The United Nations expressed concern yesterday about ongoing delays in Cambodia to officially appoint international Reserve Co-Investigating Judge Laurent Kasper-Ansermet to the full position at the UN-backed Khmer Rouge tribunal.
Kasper-Ansermet, a Swiss national, was nominated by the UN to replace former international co-Investigating judge Siegfried Blunk, who resigned abruptly in October.
Martin Nesirky, spokesman for the UN office of the secretary-general, said via email yesterday the UN had “made every effort” to secure Kasper-Ansermet’s appointment, including several discussions with Cambodian officials.
“The United Nations is concerned that, more than three months after the resignation of the international Co-Investigating Judge, the Supreme Council of the Magistracy has not appointed the reserve international Co-Investigating Judge to replace him,” Nesirky said.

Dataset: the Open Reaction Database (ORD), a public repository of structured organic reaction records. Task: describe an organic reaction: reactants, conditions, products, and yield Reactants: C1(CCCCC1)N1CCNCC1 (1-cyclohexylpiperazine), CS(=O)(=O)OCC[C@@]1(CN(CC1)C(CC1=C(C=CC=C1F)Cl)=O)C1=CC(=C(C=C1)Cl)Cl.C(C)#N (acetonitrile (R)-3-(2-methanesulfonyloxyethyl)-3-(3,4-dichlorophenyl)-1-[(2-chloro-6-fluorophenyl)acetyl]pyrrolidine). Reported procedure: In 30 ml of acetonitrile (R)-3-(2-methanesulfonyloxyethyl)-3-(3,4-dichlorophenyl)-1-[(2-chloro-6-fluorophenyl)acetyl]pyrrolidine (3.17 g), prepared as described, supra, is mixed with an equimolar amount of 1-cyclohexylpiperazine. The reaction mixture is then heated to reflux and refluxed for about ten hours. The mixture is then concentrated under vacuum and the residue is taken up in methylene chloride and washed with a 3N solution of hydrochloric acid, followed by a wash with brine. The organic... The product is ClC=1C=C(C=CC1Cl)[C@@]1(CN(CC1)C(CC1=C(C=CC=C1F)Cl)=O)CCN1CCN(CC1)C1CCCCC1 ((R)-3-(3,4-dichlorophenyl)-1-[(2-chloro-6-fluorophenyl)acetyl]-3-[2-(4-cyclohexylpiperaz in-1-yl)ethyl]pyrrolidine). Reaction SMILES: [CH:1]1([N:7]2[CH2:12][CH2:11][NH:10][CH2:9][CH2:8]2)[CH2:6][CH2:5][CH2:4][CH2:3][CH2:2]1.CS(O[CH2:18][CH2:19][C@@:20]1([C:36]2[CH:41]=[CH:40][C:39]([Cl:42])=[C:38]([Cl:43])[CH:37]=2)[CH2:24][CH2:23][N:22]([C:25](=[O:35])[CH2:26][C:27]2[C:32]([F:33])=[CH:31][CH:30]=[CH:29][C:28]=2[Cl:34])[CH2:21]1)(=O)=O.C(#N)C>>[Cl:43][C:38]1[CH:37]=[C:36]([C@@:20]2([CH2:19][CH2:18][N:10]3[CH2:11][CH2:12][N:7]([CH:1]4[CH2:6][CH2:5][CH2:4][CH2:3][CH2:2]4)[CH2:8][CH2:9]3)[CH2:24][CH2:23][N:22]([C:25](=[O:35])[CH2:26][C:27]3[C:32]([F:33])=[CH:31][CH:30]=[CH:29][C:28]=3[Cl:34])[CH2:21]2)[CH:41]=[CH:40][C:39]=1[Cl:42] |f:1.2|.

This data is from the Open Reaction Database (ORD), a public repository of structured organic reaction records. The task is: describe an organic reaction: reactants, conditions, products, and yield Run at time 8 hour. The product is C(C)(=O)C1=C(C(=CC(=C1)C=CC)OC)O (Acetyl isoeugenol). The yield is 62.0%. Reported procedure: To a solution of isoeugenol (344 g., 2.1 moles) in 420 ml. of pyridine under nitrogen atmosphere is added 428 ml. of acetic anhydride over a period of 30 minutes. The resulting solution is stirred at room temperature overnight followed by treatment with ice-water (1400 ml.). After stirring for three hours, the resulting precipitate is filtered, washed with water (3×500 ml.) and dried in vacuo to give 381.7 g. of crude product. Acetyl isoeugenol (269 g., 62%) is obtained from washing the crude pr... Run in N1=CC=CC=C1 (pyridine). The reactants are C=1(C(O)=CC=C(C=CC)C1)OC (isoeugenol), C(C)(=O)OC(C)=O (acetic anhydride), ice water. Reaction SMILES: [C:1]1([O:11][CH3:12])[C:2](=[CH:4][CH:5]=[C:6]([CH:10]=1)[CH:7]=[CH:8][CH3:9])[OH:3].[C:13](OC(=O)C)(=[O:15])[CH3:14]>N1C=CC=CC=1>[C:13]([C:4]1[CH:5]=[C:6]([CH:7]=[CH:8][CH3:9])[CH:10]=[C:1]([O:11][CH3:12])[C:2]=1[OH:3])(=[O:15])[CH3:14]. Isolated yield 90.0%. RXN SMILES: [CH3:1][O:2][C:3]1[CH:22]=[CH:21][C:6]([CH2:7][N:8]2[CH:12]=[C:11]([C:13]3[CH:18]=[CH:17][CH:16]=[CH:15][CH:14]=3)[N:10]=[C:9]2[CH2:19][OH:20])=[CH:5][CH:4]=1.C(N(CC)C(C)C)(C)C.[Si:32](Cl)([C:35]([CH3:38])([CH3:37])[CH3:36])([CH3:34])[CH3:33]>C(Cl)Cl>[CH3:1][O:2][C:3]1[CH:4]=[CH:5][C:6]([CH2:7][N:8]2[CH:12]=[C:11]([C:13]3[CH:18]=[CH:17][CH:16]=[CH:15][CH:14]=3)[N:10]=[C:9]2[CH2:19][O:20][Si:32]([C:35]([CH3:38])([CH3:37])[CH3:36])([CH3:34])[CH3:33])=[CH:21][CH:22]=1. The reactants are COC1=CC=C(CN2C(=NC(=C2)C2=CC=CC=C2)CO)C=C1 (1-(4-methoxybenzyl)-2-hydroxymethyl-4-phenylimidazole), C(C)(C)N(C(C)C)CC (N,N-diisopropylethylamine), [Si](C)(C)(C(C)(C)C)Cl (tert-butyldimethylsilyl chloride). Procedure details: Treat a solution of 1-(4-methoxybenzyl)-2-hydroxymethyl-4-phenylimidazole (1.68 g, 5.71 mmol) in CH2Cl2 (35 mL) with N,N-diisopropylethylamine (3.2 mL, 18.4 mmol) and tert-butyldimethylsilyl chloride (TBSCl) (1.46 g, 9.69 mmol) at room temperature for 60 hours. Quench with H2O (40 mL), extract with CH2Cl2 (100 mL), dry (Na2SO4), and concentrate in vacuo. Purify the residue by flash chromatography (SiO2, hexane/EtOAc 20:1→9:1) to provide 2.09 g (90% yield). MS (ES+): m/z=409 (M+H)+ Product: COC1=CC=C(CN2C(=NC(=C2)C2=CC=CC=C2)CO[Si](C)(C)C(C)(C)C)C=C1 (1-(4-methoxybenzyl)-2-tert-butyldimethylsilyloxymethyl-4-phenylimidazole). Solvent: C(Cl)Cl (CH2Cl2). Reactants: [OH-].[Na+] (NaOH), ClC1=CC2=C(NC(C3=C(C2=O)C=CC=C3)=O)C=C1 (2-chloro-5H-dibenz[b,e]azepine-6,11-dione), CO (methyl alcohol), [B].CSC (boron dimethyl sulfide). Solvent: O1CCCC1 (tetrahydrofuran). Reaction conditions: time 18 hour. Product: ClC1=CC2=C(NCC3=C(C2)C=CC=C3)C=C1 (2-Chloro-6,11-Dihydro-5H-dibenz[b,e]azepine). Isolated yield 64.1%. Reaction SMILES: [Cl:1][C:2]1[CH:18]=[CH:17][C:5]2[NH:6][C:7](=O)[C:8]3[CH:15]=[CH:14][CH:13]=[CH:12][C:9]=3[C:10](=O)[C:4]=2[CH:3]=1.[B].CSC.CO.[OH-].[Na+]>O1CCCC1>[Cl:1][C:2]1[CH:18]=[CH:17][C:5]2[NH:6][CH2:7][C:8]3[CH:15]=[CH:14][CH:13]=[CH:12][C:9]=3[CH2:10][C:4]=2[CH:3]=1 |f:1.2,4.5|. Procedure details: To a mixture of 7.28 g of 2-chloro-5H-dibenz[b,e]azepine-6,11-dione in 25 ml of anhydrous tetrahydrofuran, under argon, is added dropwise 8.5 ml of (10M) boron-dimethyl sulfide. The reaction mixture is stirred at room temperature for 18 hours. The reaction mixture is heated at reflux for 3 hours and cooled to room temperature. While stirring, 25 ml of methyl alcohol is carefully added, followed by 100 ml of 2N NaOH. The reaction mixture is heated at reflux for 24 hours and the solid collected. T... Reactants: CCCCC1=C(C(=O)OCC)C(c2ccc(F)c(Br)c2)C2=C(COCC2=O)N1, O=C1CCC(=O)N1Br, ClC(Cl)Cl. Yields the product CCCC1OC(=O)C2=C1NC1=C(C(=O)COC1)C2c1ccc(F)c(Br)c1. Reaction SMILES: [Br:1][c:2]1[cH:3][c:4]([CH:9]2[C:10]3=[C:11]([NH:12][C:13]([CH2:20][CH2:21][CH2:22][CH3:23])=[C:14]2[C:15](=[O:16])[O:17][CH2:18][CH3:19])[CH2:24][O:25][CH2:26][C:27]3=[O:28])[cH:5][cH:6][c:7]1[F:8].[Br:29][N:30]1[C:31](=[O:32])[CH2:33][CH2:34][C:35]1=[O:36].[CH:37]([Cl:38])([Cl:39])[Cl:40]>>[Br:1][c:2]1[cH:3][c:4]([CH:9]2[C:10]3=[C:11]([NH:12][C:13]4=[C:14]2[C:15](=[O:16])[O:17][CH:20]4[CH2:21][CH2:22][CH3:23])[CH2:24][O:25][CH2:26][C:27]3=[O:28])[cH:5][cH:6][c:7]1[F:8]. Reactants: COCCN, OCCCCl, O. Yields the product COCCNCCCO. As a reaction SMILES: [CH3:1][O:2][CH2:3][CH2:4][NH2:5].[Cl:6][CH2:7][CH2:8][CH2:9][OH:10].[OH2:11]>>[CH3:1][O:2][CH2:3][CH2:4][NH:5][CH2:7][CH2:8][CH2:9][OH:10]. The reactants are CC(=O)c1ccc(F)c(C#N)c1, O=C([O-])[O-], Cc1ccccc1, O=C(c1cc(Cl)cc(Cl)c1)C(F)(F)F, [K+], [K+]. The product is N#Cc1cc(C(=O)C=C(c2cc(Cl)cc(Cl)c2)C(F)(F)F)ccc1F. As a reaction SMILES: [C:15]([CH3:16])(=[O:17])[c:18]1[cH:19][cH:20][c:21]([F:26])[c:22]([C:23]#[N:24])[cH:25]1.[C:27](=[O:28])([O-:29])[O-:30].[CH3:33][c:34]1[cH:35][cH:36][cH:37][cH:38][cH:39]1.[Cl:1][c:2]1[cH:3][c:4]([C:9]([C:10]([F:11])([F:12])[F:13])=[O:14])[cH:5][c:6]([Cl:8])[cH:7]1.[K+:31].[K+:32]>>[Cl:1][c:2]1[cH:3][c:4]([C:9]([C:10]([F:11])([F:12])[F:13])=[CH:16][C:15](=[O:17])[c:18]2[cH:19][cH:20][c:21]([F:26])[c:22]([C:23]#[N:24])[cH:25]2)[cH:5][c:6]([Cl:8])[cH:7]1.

He added that, according to the agreement that established the tribunal, Cambodia was obliged to appoint the reserve judge to the position when it fell vacant.
Sam Pracheameanith, chief of cabinet at the Ministry of Justice, told the Post he was unsure when the Supreme Council of Magistracy would call a meeting about Kasper-Ansermet’s appointment.
Justice Minister Ang Vong Vathana and Appeal Court prosecutor Uk Savuth, both Supreme Council of Magistracy members, could not reached.
Since his arrival in Cambodia, Kasper-Ansermet has sparred with National Co-Investigating Judge You Bunleng.
In a statement released by the court this week, he said he regretted Bunleng’s disagreement with him about the release of “important” information regarding the files for cases 003 and 004.
Bunleng replied that Kasper-Ansermet was not “legally accredited” to undertake action with respect to the case files.
Clair Duffy, a monitor for the Open Society Justice Initiative, said yesterday that while the UN’s engagement with the government should continue, the broader issue was the government overstepping its executive authority in relation to the court’s prosecutions.
“Whether that’s by publicly stating its opposition to the cases, by stalling on providing a rubber stamp to Kasper-Ansermet’s appointment or by its administrators dismantling the [Office of the Co-Investigating Judges],” she said.
“That’s never been addressed head-on by the UN.”